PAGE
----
3D Printed BicyclesCase StudiesConsumer Products

How Santa Cruz Bicycles leverages 3D printing for custom rides

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Santa Cruz Bicycles is not just any bike manufacturer. The company, based in Santa Cruz (where else!), prides itself on producing some of the highest-quality mountain bikes in the world. However, the company’s manufacturing process can be seen as somewhat conventional: its carbon-fiber bike frames are mass produced in Asia. This meant that when professional street trial and mountain cyclist Danny MacAskill asked the company to develop a custom bike for him, the company had to go somewhat off-road.
To successfully create a customized carbon fiber mountain bike for MacAskill, the Santa Cruz team turned to 3D printing to help move ahead the R&D phase. “Developing Danny’s bike was really uncharted territory for us,” explained Santa Cruz design director Geoff Casey. “We’d never really made anything like that before in-house and determining the (production) timeline…was one of the biggest challenges because we were trying so many new and different things that we’d never done before.”
Santa Cruz Bicycles 3D printing
Test fitting a 3D printed mandrel in the composite lay-up tool
The mountain bike manufacturer came up with several design concepts, which were prototyped using 3D printing and ASA material. The physical prototypes helped the designers to ensure the frame was not only a viable concept but also the right dimensions for MacAskill. Importantly, the technology drastically reduced turnaround times for the product’s development.
“Having a real frame 3D printed in person is really helpful for us because we can see what we need to change without making a carbon tool and a real frame, which takes a lot of time and money,” added senior industrial designer Jack Russell. “It’s so nice to feel the frame in your hand and see the tube proportions in person. You just can’t get that from seeing it on a screen.”
Santa Cruz Bicycles 3D printing
Design concept prototypes made from ASA
Despite the successful implementation of 3D printing for the bike’s design concept prototype, the team was faced with another challenge when the final design was selected: how to efficiently produce a custom bike made from carbon fiber material? Once again, 3D printing proved to be a suitable solution, as it enabled the team to rapidly and cost-efficiently produce custom tools and molds. Specifically, Stratasys‘ 3D printing technology and ULTEM 1010 resin material were used to produce mandrels which formed the basis for mold tooling for the bike frame.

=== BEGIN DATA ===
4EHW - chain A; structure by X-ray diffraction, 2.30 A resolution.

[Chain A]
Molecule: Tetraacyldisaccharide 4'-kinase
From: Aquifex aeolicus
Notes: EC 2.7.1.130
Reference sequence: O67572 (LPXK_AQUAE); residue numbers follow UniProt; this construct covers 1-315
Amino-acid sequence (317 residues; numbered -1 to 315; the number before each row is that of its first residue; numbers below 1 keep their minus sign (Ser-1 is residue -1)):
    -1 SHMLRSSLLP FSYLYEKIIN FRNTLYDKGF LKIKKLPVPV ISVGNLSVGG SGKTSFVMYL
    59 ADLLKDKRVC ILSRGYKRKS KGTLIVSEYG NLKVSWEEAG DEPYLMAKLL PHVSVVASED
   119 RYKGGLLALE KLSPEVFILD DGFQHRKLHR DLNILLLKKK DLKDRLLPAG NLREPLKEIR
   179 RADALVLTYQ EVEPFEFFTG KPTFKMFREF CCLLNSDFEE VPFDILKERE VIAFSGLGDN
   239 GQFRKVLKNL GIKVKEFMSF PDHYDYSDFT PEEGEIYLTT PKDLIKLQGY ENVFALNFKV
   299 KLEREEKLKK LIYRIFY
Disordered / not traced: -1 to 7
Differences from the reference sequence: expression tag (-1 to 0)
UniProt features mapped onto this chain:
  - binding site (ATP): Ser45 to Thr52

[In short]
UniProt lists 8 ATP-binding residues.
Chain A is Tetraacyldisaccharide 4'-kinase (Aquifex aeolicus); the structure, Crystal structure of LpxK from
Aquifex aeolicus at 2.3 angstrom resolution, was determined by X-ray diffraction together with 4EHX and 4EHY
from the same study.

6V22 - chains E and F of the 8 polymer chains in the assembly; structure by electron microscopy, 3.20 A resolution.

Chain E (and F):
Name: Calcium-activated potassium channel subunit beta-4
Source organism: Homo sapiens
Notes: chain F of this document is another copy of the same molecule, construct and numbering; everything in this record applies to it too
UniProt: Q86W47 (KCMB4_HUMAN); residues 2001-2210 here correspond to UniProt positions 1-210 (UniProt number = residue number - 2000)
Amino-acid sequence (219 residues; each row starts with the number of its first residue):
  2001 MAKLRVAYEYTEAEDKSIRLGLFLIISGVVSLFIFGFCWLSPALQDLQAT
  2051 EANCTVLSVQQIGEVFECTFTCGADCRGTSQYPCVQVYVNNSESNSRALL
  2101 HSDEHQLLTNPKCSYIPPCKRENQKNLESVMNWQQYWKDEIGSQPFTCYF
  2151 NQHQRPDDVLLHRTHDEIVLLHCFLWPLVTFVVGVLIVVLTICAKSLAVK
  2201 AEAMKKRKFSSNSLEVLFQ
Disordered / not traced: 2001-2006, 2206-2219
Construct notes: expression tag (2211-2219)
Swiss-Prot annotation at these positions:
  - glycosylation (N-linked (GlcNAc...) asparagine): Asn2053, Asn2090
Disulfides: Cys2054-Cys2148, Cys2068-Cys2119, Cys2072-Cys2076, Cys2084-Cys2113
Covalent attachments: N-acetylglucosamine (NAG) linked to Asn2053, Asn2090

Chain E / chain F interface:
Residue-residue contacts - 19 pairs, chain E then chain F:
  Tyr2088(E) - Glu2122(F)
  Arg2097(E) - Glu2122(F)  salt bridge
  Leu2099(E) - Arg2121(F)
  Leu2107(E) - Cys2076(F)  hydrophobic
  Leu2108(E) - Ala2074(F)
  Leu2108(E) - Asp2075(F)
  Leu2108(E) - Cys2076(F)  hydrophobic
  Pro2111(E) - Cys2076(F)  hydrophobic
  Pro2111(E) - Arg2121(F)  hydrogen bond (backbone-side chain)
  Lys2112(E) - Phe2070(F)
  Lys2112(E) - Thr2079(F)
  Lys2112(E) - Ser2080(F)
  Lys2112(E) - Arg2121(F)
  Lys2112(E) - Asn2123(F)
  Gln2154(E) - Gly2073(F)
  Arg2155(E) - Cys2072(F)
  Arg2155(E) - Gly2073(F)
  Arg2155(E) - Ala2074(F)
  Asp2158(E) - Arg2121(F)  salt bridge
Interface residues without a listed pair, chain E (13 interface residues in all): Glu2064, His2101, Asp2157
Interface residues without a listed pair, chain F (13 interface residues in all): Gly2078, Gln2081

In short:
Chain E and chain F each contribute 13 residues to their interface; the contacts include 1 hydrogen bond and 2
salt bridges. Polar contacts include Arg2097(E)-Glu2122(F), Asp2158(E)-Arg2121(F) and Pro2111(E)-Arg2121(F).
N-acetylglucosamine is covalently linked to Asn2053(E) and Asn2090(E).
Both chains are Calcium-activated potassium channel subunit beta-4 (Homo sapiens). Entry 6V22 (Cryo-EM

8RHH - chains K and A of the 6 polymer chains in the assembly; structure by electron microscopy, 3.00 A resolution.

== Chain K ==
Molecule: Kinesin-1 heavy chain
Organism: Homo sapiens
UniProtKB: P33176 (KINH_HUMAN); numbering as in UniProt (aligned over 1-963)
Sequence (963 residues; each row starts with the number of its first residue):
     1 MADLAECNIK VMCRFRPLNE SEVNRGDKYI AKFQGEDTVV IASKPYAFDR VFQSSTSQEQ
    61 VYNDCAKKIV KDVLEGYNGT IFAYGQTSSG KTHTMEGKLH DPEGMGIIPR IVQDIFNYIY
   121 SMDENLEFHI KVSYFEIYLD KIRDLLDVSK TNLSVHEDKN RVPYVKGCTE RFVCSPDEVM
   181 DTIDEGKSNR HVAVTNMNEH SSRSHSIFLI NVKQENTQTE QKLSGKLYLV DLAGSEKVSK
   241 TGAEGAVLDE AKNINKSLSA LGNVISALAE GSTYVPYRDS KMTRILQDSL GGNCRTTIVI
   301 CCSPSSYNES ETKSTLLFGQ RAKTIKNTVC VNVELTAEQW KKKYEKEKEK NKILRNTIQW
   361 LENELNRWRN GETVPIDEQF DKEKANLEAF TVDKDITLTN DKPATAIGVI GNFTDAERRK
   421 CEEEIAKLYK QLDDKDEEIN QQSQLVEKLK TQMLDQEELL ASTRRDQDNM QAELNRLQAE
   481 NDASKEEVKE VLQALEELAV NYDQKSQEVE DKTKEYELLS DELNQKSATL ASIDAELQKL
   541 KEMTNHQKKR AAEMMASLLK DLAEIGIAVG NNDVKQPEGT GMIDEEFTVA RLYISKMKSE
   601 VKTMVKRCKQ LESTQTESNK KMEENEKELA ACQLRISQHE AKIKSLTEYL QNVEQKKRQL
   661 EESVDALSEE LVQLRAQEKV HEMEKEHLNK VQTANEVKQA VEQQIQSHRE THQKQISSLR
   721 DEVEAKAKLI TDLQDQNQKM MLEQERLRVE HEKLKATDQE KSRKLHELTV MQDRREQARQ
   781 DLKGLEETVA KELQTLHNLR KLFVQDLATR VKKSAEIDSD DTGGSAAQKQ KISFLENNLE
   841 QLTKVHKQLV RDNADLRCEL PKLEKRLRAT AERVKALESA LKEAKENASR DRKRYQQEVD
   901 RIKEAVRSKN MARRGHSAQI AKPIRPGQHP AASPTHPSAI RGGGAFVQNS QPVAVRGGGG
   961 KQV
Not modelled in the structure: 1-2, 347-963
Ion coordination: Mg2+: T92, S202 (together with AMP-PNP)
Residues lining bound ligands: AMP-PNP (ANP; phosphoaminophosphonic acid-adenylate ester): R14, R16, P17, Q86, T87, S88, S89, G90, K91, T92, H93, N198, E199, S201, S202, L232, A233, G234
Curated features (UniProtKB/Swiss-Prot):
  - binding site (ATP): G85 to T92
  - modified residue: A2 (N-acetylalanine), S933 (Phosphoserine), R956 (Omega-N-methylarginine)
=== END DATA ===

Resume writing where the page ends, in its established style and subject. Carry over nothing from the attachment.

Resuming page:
After the successful production of the initial tools, Santa Cruz actually decided to invest in its own Stratasys Fortus 450mc 3D printer. And now the company is happy to report that it is using additive manufacturing in several operations, including its design and engineering department and its test lab.

Santa Cruz Bicycles 3D printing
3D printed carbon fiber-filled nylon 12 holding fixtures used in fatigue tests

“Because of the great results with the Danny bike project, we actually decided to purchase a Fortus 450mc machine with nylon 12 carbon fiber and ULTEM1010 resin capabilities,” said Santa Cruz R&D manager Nic McCrae. “We’re actually running the printer on a daily basis. I feel like we’ll be able to utilize the vast array of technologies that Stratasys offers and in the end, just develop better bikes quicker, in a more efficient way, and put better products out there for people to enjoy.

“ULTEM 1010 resin helped us create latex bladders that are incredibly precise. They open up the design space to shapes that are traditionally very hard to machine, or would require multiple set-ups on a five-axis machine, which means time and money. With those (tools) we could turn around a design in just a matter of hours, iterate on the shapes and go from CAD to rideable prototype in a matter of weeks.”

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Tess Boissonneault

Tess Boissonneault is a Montreal-based content writer and editor with five years of experience covering the additive manufacturing world. She has a particular interest in amplifying the voices of women working within the industry and is an avid follower of the ever-evolving AM sector. Tess holds a master's degree in Media Studies from the University of Amsterdam.

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